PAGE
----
Kosinski rather bluntly responds to the Chief Engineer’s questions. “I’m saying I’m not a teacher, nor do I wish to become one,” he remarks, dismissively. “I have neither the inclination nor the time.” However, we are all teachers in some fashion, whether we want to be or not. The exchange of ideas (or teaching) is one of the things that constantly pushes humanity forward, and failure to share only hinders progress.

It’s not that much of a stretch…

It’s our willingness to accept and to understand that which defines us. The Enterprise is flung to a part of space where the crew’s own fears and insecurities can kill them. If they are cynical, if they believe that the universe is a cold and empty place waiting to kill them, then they will die. However, if their minds are open and their thoughts optimistic, the trip offers limitless potential. Picard seems to come across his own mother, and is afforded a conversation with her, something that seems to give him great peace. At another point, he is almost swallowed by the black void of space.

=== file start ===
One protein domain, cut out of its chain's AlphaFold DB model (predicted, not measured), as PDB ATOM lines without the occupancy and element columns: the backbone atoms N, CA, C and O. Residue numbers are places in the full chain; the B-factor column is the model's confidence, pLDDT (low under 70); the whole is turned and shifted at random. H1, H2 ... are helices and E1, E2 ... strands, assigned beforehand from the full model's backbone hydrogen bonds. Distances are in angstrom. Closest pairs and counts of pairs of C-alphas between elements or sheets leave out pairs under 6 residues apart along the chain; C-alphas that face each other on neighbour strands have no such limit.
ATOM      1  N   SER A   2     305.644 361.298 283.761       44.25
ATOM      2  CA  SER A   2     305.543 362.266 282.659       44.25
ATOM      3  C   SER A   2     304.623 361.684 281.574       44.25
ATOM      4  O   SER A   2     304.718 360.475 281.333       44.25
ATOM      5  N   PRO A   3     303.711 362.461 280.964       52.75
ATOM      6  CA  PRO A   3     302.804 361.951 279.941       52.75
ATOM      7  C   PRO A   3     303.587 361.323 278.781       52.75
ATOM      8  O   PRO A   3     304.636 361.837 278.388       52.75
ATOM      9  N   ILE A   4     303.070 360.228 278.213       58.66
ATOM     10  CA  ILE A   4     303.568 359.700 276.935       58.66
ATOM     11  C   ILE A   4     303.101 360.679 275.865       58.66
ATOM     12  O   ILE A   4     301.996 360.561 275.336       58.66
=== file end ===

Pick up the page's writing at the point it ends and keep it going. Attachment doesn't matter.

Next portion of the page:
Kosinski’s inability to evolve his thinking pushes him to the edge of a breakdown. “I honestly thought it was me,” he confesses. “I thought somehow, somehow I was operating on his level.”Kosinski didn’t mean harm, despite his condescending attitude towards the crew. He had just closed his mind and that blinded him to the reality of the situation. There’s something strangely sweet about the relationship between the Traveller and Kosinski, a weird co-dependence that never feels parasitic or exploitative.

Bringing the Enterprise up to speed…

It is somewhat heartening that even the Traveller refuses to dismiss Kosinski, hinting at an optimistic humanist philosophy that reflects that of the series on its best days. “Is Mister Kosinski like he sounds? A joke?” Wesley asks after things go wrong. The audience is certainly thinking the same thing, and it would be easy to imagine the Traveller resents Kosinski for stealing the glory. Instead, the Traveller seems almost affectionate in his appraisal of Kosinski, “No, that’s too cruel. He has sensed some small part of it.”